Sometimes, however, it’s just not possible for us to work in this way. For instance, when there are multiple conversations happening at once, it’s impossible for a graphic recorder to listen to multiple audio inputs (or be in different breakout rooms) at once.

Sticky Notes

If your workshop includes breakout activities (either on tables in the same room, or in virtual breakout rooms) then there are a few options. You could engage multiple graphic recorders, as this is the best way to ensure that all attendees feel like their voices have been heard. However, having multiple graphic recorders attend the one event can, however, get expensive.

If you’re working to a budget, an alternative is to have the graphic recorder use the sticky notes that the attendees create during the activities as an input to the canvas, instead of listening directly to the conversations. Capturing an workshop using this approach requires significant planning and close collaboration with the facilitator and event support team for it to work successfully—the graphic recorder will need a team to support them with collecting, transporting, organising, and labelling the sticky notes to avoid an overwhelming mess.

And it’s not just in-person workshops to which this approach can be applied—using online collaboration tools like MURAL and Miro, we’ve worked with clients to capture the contributions from groups based on the virtual sticky notes that they’ve created on the collaboration canvas.

While it’s not ideal, when executed well, working from sticky notes can be a good compromise.

2-dimensional vs. 3-dimensional


All of the examples I’ve listed to date are obviously 2-dimensional—capturing content on a flat surface. The benefits to working like this are obvious: the setup is usually fairly straightforward, it can be viewed easily by others in the room, and the artefact is easy to transport, photograph, and share. But are there occasions when an alternative is an option?


Yes, it is in fact possible to graphically record an event in 3 dimensions! We call it VR Sketchnoting, as it uses a Virtual Reality headset and a 3D drawing tool. The technical requirements are significant, but in some instances, capturing content in 3 dimensions makes perfect sense (for instance, when we graphically recorded a conference about virtual reality, using virtual reality).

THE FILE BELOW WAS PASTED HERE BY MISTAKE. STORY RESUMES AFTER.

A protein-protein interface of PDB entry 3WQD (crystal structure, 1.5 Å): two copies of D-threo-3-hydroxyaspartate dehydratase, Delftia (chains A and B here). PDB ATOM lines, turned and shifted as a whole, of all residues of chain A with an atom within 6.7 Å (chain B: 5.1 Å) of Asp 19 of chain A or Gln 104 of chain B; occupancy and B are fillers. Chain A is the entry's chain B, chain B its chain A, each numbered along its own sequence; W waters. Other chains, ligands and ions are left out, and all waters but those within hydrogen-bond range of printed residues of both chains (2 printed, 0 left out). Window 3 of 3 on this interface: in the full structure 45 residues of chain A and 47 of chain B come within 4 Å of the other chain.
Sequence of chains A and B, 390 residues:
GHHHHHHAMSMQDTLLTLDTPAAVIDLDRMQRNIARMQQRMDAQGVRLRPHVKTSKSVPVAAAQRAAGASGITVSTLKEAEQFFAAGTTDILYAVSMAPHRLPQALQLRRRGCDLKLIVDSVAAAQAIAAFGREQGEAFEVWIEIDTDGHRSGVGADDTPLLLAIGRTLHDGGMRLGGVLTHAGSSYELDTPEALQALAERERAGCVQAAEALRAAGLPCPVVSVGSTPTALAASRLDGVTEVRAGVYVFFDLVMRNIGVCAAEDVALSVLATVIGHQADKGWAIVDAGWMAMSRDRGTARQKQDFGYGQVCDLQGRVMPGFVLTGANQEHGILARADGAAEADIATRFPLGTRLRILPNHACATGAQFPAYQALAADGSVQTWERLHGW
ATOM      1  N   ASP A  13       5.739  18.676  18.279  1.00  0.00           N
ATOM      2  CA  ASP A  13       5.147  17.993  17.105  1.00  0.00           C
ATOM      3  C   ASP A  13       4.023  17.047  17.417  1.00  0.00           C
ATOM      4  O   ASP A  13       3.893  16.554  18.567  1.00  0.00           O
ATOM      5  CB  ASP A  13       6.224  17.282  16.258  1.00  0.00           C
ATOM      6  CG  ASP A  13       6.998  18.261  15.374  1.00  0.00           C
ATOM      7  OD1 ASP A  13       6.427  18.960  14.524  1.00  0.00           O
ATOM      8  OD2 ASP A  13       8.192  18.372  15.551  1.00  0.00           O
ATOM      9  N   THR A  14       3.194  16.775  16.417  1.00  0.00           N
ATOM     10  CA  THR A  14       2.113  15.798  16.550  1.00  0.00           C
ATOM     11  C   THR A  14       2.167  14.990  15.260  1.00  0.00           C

It’s also possible to incorporate Augmented Reality into a 2-dimensional graphic recording canvas, blending the best of traditional graphic recording with the spatial possibilities that technology enables.

How Do I Know What’s Right For Me?

Once you’re aware of the many options, it can be a little overwhelming trying to think through the benefits and figure out which one is right for your event. Fear not—we’ve got your back! We created a handy-dandy flow chart that you can step through to give you some direction.

Of course, there are other factors too, such as how you intend to use the canvas after the fact. The easiest thing to do is just give us a call and we can talk you through it.

Can You Teach Me How To Do It?

Yes! We regularly teach in-house visual thinking courses for groups of eight or more. Students love our training courses and often report that embedding visual thinking in an organisation leads to a more collaborative and creative work culture!

We love empowering people with the skills to think, communicate, and collaborate better, and have taught workshops in over six countries. We’d love to work with you too.

Read more about our sketchnoting and graphic recording courses here.

Why Sketch Group?

  • We are experts at simplifying the complex. Our years of experience means we’ve established ourselves as an authority in the visual thinking space—and our client list reflects this.
  • We’re Australia’s largest agency of visual practitioners, which means we have the capacity to deliver, and can offer a wide diversity of styles. 
  • Our founder, Matthew Magain, has delivered workshops in six countries, contributed to several books, and is regularly interviewed on podcasts about visual thinking. He lives and breathes this stuff!
  • Arming people with visual skills to better think, collaborate and communicate is what drives us, so we love what we do.

Get In Touch

Keen to learn more? Shoot us a message via our contact form, or give us a call on 1300 SKETCH.

Ready to get started? Let’s chat.